By David Ruderman, USAG Vicenza Public AffairsSeptember 20, 2012
VICENZA, Italy - Rocsi Diaz knows what it's like to be the outsider.
The host of BET's flagship hip-hop and R&B video variety show, 106 & Park, talked with Vicenza Military Community high school and middle school students about self-esteem, bullying and protecting themselves on social media during a USO-sponsored visit to area schools Sept. 10.
"It's funny how my conversation five years ago with teenagers is nowhere near the same conversation that I'm having now. Now it's all about social media and how to watch yourself and watch bullies that are going to come after you, and be careful what you put up there because you can't take it down," she said.
Diaz was introduced at Vicenza High School by principal Lauri Kenney, and immediately established rapport with her audience, not surprising for an entertainment personality whose show is on air in 90 million households in the U.S. and around the world. But it's what she has in common with young adults, not her celebrity, which sealed the bond with her audiences in Vicenza.
"What a lot of people don't know is that before my journey to television and being on 106 & Park, I dealt with so many different types of issues when I was in your position, when I was in school.
"I was a cheerleader and, as most young people now, heavily influenced by what we see on TV and in magazines, and until I got into the entertainment business I didn't realize that all of that was fake. That stuff really, really does not exist," she said.
"In high school and in junior high I was so heavily influenced with what other people thought of me, what other people said I needed to look like - I was starving myself.
"At home, my family didn't know what I was going through. They didn't know that at school I wasn't cool, that I sat alone most of the time. I sat by myself because I didn't know how to interact because I thought nobody liked me," Diaz said.
The teens listened raptly as she extrapolated her personal experience to the universal angst of adolescent alienation.
"And nobody ever really knows until it's too late what the next person is going through. You have no idea what secrets people hold. Until sometimes it's too late," she said.
Diaz got the support and attention she needed, she said. She learned to eat and work out properly, but found there was a deeper layer of issues to address.
"But it was my low self-esteem that made me believe I was not even good enough to do the things I loved to do, that I didn't deserve to do because I was so worried about what other people thought of me.
"And it's always to try to impress the next person. Well, I'm here to tell you right now you don't have to impress anybody but yourself. And other people's opinion of you does not matter. Because usually the opinions that people have of you, if it's negative, it's really how they feel about themselves," said Diaz.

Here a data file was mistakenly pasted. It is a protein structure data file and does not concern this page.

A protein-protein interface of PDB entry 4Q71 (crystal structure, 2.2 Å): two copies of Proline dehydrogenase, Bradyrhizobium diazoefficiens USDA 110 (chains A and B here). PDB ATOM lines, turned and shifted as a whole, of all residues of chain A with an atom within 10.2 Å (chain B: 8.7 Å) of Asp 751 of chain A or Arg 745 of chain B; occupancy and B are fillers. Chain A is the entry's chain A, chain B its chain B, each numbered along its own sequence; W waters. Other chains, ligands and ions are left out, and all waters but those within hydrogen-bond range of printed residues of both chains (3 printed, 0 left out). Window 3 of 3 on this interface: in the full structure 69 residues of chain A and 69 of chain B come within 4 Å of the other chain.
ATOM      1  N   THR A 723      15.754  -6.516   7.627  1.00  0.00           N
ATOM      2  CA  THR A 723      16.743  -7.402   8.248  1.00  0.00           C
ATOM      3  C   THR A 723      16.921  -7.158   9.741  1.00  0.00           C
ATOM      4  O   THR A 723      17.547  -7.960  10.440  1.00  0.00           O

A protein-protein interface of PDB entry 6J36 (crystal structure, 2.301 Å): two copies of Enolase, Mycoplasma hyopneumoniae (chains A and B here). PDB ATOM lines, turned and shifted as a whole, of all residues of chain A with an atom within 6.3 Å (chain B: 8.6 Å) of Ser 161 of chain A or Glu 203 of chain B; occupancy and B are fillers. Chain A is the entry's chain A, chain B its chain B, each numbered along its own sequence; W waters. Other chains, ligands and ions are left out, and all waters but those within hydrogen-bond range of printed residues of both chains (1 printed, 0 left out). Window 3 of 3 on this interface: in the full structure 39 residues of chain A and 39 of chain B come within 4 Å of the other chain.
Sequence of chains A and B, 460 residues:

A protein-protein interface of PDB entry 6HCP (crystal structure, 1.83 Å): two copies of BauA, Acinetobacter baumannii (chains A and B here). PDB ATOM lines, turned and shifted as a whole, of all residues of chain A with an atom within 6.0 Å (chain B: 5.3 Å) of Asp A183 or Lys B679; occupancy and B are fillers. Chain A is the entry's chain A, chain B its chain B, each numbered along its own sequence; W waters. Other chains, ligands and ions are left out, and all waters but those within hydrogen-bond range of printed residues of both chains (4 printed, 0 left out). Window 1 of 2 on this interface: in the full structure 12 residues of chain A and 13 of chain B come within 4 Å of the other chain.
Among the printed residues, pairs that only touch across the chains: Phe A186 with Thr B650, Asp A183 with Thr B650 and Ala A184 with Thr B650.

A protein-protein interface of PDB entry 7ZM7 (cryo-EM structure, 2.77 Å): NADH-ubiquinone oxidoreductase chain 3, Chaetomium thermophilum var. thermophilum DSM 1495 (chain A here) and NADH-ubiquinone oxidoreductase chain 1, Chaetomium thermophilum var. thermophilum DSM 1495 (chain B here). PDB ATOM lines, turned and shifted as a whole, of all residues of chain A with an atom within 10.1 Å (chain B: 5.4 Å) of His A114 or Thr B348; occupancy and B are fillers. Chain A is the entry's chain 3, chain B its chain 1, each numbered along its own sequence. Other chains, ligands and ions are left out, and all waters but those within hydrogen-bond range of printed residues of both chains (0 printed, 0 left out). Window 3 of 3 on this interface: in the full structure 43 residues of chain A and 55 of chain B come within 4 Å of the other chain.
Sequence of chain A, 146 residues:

It's during the critical adolescent years, when youngsters are most susceptible, that bullying manifests itself in children's lives, both in and out of school, she said.
"Bullying is at an all-time high in the United States," said Diaz. "When I was in school and we dealt with bullying it was nowhere near what you guys have now with social media. How many people have Facebook accounts?" she asked.
Nearly everyone in the gym raised their hands.
"It's crazy, right? Facebook didn't even exist when I was in school - now, I'm not that old - but it didn't exist. … But what I see a lot now is social media being used to target young people, to tell them what they're not good about, what they're not good at and how they look and to downplay them or tease them or bully them. We're all not strangers to this, guys, we all know what's going on," she said.
Diaz related the story of a nine-year-old boy in Oregon who was so badly teased and bullied about his weight and his sexuality that he hanged himself. There was complete silence in the gym.
"At nine years old. Because of the teasing he was getting at school, the teasing he was getting on Facebook. You see what I'm saying, guys? You never know what your words … the words that you put out there, and the atmosphere … you have no idea how it affects other people."
Diaz talked about the added stresses and burdens that Vicenza youth bear while their parents, and the parents of their peers, are deployed to danger zones.
"You never know what the next person is dealing with," she said.
Diaz addressed the perennial teenage need to be considered cool, the illusions that some teens live by, and the reality of making it in modern society.
"It's funny because when I was in school, being prom queen and being homecoming queen and things of that nature ... being the most popular kid, in high school seemed like the most important thing in the whole entire world.
"Look at somebody that's studying pre-med and see if they care how they look like in pajamas while they're going to class - they don't care. All of that is out of the window. But the things that do matter is that way that you treat people, the relationships that you build," she said.
"And it's the type of mentality that you have to have. Because it was the un-cool kids and the dorks and the people that spent their time in the libraries and with the teachers in after-school programs who were really the ones that succeeded.
"And those are really the cool kids when you get older, too. Those are the people you want by your side. Those are the lawyers and the doctors that you want treating you because they know everything," Diaz said.
"Those are things that are going to matter in life. Not that I sat at the cool table," she said.